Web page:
Difference between revisions of "Integrated Circuits"
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Op amps and instrumentation amps.
Op amps and instrumentation amps.
[[op amp]]s: great for amplifying weak signals from [[sensors]] to a more useful level. Also used in filters, integrators, etc. Very high gain differential amplifiers. Feedback through a resistor network is used to adjust final gain. Resistors and capacitors can be placed in the feedback path to create complex circuits such as filters.
[[op amp]]s: great for amplifying weak signals from [[sensors]] to a more useful level. Also used in filters, integrators, etc. Very high gain differential amplifiers. Feedback through a resistor network is used to adjust final gain. Resistors and capacitors can be placed in the feedback path to create complex circuits such as filters. to signals from sensors . , for the . : a quick op amp .
== logic gates ==
== logic gates ==
Revision as of 13:48, 8 February 2008
Digital Potentiometers(AD5204) The digital Potentiometers made by analog devices (AD5204) has 255 positions can be adjusted by the microcomputer that can receive commands from the computer. This is a great way for analog circuitry to have digital control. This is a chip with 4 digitally controlled POTs and the pots can be daisy chained to have multiple chips controlled by a single SPI interface.
Unlike a mechanical POT, digital POTs often have the restriction that one of the three terminals of the POT needs GND, making these devices harder to use in applications where none of the three terminals is GND -- such as LCD contrast adjustment, where the contrast is controlled by a voltage lower than GND.
|High current, Variable Voltage Regulator|
|These are 3.3V and 5V LDO, Low-Noise Voltage Regulators. Very small SOT-23 SMD package. 150mA max current. Best used in battery applications.|
Basic Voltage Regulators
|Variable voltage regulators, set output regulators, we give you the whole breakdown. Perfect for use with an external wall-wart power supply.|
The 723 Voltage Regulator
|Precision Voltage Regulator. Can be used as fixed or floating, variable, linear or switching.
NOTE: Only the DIP-14 version (image) has the Vz pin, which is used for negative regulators. The Metal Can and the Flat-Pack do not have enough pins so exclude the Vz.
|Extremely Efficient, 120mA Flyback Switching Regulators.|
See switching regulator.
Microcontrollers are little computers on a single Die/Package. The computer includes a CPU core, RAM, ROM/FLASH, and peripherals including UARTS, A/D converters, SPI, and I2C. Microcontrollers differ from microprocessors in that the microporcessors generally have bigger more powerful central processing units, but need support chips for ram, rom and other peripherals. Most modern microcontrollers use FLASH ram instead of a ROM so they can be programmed over and over. Many modern microcontrollers allow self-flashing to enable bootloading or a firmware update without pulling the chip from the circuit or using a programmer/debugger. Microcontrollers tend to be more optimizated for writting in assembly then PCs, but C and less so Basic are becoming the standard programming languages.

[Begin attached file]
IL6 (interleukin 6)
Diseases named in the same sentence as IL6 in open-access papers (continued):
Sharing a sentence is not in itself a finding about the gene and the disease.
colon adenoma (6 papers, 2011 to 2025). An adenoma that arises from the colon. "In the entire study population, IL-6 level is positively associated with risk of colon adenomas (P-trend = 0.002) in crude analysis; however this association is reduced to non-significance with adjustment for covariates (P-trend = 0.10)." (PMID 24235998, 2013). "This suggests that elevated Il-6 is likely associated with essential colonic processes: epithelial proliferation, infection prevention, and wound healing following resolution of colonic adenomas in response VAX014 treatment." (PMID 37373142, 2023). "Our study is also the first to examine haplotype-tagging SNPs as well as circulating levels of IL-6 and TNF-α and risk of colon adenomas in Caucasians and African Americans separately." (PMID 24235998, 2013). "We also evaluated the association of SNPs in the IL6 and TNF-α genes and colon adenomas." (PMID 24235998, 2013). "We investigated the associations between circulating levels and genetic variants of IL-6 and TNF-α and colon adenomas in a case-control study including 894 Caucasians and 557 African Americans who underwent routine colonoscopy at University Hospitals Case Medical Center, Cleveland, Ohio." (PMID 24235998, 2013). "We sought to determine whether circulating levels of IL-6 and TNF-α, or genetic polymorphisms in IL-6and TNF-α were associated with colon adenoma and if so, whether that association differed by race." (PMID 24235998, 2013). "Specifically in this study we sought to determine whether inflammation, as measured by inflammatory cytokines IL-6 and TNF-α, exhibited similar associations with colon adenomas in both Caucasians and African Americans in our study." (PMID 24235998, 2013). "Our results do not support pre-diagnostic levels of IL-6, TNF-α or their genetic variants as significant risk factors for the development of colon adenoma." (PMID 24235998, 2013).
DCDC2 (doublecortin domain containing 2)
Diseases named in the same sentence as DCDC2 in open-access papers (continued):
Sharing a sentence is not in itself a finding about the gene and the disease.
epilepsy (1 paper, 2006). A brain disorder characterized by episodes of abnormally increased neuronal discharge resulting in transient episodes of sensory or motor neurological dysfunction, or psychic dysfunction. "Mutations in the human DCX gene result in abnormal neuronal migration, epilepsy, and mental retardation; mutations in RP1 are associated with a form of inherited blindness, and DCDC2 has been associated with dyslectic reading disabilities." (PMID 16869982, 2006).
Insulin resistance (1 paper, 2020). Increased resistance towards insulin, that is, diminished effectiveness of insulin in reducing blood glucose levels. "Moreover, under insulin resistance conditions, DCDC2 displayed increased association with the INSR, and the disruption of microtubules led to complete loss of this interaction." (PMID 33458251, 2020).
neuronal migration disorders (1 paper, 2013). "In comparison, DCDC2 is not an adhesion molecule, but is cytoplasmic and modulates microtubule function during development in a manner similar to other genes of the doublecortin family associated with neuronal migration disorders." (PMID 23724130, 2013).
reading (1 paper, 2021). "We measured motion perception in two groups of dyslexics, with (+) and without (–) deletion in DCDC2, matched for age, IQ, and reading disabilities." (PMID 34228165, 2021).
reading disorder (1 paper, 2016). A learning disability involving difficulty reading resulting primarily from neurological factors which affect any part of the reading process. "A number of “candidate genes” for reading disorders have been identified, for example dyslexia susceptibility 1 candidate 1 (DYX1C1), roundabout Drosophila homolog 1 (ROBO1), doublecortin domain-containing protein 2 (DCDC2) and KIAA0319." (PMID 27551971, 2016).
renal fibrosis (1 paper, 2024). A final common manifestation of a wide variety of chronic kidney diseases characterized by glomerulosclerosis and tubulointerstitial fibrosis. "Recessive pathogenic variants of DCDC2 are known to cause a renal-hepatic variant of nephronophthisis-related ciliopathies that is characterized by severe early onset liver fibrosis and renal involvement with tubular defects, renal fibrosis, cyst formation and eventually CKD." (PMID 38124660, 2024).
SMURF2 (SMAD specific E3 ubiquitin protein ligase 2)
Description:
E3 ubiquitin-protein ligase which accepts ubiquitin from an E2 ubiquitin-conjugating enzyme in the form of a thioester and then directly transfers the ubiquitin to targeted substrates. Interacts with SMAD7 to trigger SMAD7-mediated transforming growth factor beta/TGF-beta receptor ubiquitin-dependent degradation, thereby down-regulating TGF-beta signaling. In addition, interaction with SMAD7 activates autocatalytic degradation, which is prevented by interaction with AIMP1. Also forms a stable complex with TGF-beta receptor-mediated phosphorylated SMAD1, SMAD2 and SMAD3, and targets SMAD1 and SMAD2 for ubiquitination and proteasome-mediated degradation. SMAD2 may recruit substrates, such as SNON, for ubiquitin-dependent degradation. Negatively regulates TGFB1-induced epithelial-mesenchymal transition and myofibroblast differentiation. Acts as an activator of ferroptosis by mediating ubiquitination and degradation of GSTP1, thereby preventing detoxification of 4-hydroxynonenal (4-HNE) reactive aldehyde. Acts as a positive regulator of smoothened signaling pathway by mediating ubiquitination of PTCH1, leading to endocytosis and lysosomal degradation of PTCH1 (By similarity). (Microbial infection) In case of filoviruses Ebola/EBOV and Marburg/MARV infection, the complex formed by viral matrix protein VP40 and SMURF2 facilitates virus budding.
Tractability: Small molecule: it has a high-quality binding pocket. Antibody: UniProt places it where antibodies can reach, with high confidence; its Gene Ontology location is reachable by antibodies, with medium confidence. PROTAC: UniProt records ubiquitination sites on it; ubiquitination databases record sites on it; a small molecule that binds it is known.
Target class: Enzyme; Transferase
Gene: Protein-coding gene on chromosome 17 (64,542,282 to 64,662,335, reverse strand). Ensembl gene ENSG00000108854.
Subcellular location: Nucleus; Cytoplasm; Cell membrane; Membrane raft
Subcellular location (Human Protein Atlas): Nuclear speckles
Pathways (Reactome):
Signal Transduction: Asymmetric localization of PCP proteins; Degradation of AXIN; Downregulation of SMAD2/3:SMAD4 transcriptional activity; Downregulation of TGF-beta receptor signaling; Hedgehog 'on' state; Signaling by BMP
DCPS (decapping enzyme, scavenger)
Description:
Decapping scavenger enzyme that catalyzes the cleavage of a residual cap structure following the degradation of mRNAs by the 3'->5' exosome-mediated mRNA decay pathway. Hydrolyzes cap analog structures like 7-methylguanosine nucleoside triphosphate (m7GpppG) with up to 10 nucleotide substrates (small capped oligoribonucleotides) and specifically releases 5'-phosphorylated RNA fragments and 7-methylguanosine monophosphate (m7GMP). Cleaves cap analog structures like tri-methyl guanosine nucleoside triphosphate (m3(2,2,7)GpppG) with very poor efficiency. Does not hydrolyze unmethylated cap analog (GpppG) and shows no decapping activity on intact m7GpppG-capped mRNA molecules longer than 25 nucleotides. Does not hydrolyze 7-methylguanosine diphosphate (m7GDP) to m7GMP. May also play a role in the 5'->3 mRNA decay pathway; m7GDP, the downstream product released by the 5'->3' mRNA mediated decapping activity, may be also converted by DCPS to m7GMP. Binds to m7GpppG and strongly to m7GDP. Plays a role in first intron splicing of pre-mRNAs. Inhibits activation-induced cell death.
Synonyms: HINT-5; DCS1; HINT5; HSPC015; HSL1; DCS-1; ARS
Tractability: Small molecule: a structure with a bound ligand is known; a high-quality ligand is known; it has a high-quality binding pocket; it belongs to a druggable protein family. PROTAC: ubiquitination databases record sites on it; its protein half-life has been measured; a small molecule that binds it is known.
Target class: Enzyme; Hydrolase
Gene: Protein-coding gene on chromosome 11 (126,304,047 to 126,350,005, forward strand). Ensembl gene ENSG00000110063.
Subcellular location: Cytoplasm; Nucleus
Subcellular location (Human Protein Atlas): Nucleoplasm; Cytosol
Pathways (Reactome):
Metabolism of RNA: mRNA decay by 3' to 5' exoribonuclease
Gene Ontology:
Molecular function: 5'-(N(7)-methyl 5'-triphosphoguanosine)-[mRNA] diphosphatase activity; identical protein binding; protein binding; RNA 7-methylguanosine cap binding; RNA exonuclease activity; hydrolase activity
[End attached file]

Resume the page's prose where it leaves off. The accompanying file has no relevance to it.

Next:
- LPC2103 Low cost 70MHz ARM7TDMI-S FLASH Microcontroller from Philips. The "$49" "Coridium ARMmite" does use this chip.
- Atmel AVR 8 bit FLASH microcontrollers
- Microchip PIC 8 bit FLASH microcontrollers
- Microchip dsPIC/PIC24 16 bit FLASH microcontrollers ( DsPIC30F 5011 Development Board )
- Microchip PIC32 32 bit FLASH microcontrollers
- Cypress PSoC 8 bit FLASH microcontrollers
- PIC Links A bunch of links to PIC based information.
- Main Page May have been a one man effort, now dropped. Has a bit of content that looks good.
Op amps and instrumentation amps.
An operational amplifier is one of the most useful of linear ( not digital ) circuits. It is normally a fairly low power device ( 15 volts 10 ma or less ) that can amplify, clip, offset.... op amps: great for amplifying weak signals from sensors to a more useful level. Also used in filters, integrators, etc. Very high gain differential amplifiers. Feedback through a resistor network is used to adjust final gain. Resistors and capacitors can be placed in the feedback path to create complex circuits such as filters. Often use it with a micro controller to “condition” signals from sensors prior to digitizing them. For example a temperature sensor may deliver 0 to 1 volt, where we want 0 to 5 volts for the PIC. The solution: a quick little op amp amplifier with a gain of 5.
- and on and on
See our main discussion at: op amp
Logic gates are the building blocks of digital circuits. Any digital circuit including microprocessors can be built out of the NOT function plus AND or OR.
Common forms found in discrete gates:
- NAND - NOT of an AND
- NOR - NOT of an OR
- XOR - exclusive or
- Flip-Flop - A 1 bit storage element that can be built out of more fundamental logic gates. Often available in packages of 8 and sold by the name of Latch or Register.
Descrete gates are available in a very large number of variations. The variations include TTL or CMOS inputs, standard vs. open collector outputs, and propagation delay.
- NAND gate: "Using a NAND Gate for a Set/Reset Latch" (the 74HC132 Schmitt-trigger quad NAND is better than the 74HC00 quad NAND).
- "Multiplexers: the tactical Nuke of Logic Design" by Dieter Mueller 2004 (74153)